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LETTER: Pesticides

Dear editor,

I am honorary Canadian observer on the umbrella U.S. Pesticide Working Group. I live in suburban Ottawa and have a substantial lawn maintained in an
excellent condition, without any pesticides and with very little effort. Few people know that herbicides were unavailable for weed control prior to WWII and were initially used for military purposes.

The lawns in my neighbourhood tend to be quite large and despite the Ontario ban, in effect since the spring of 2009, are kept in an entirely satisfactory condition.

Mr. Gathercole and his group have a vested interest in the status quo and want to maintain it all costs. To this end, they have been harassing targeted individuals daily by sending them colourful daily newsletters, each with a pretty girl, and tedious diatribes against so-called "enviro-maniacs" and "basterds".

The support this group obtains from the lawn-care industry at large appears to be limited. The group maintains that all pesticides are always safe and that there is no global warming. They are especially hostile toward the Canadian Cancer Society and Canadian doctors organizations as well as all individuals aware of any undesirable health effects of pesticides.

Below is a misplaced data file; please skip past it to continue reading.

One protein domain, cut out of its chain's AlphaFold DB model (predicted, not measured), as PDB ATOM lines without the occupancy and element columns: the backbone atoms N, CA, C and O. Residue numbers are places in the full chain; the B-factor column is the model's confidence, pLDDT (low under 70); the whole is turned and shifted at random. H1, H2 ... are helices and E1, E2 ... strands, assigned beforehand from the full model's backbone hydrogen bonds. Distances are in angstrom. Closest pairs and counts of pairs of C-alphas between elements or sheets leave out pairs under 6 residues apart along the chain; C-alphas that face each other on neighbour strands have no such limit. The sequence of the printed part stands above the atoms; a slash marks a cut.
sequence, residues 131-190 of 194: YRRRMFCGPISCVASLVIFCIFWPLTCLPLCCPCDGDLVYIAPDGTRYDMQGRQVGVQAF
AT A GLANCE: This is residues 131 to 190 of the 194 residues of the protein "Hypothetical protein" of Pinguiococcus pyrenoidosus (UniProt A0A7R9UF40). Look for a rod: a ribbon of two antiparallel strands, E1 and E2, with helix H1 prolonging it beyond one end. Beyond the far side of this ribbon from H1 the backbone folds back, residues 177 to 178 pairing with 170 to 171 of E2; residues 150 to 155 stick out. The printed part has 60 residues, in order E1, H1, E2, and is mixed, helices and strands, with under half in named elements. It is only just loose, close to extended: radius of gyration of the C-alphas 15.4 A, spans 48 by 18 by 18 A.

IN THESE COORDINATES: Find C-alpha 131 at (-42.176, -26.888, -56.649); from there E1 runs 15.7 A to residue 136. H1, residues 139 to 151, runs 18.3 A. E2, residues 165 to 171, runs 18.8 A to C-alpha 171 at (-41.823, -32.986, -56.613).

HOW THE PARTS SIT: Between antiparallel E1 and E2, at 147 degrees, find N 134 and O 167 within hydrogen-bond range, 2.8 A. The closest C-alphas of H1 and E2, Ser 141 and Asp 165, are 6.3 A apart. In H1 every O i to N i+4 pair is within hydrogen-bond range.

The group is contemptuous of independently obtained evidence that pesticides are linked to cancer, endocrine system (glands) disruption, neurological and immune systems damage, asthma, as well as behavioural and learning disabilities. Children are especially vulnerable. When children walk beside a sprayed lawn they are exposed via inhalation to the residues of herbicides, or their breakdown products, which are absorbed directly by the brain, bypassing the liver which is the cleansing organ.

A municipal ban is a step in the right direction. However, municipalities have not been empowered to regulate the sales of pesticides for cosmetic purposes. Therefore, it is necessary for provincial authorities eventually to step into the regulatory void (as Health Canada's Pest Management Regulatory Agency merely examines rat data provided by the industry with a limited applicability to humans).

In North America we allow the industry to register and use pesticides while vital health data are outstanding and may or may not arrive. In the European Union, companies are given deadlines to submit the necessary health data. In the event of their failure to do so, the registration is withdrawn.

K. Jean Cottam, PhD

Ottawa